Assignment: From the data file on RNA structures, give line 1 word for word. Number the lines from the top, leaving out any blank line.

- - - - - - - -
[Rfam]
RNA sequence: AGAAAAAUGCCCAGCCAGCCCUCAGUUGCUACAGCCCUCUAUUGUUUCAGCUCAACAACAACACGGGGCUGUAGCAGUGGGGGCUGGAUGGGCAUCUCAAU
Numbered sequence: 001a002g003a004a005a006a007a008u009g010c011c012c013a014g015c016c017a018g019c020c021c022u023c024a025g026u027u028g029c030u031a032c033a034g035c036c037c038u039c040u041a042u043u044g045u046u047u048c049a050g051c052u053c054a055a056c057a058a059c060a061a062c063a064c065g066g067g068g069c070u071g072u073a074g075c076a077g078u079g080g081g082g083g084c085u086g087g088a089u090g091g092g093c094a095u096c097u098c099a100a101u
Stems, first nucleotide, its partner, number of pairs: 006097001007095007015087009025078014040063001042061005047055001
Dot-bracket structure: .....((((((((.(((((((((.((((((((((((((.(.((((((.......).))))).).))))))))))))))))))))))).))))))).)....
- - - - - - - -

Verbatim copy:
[Rfam]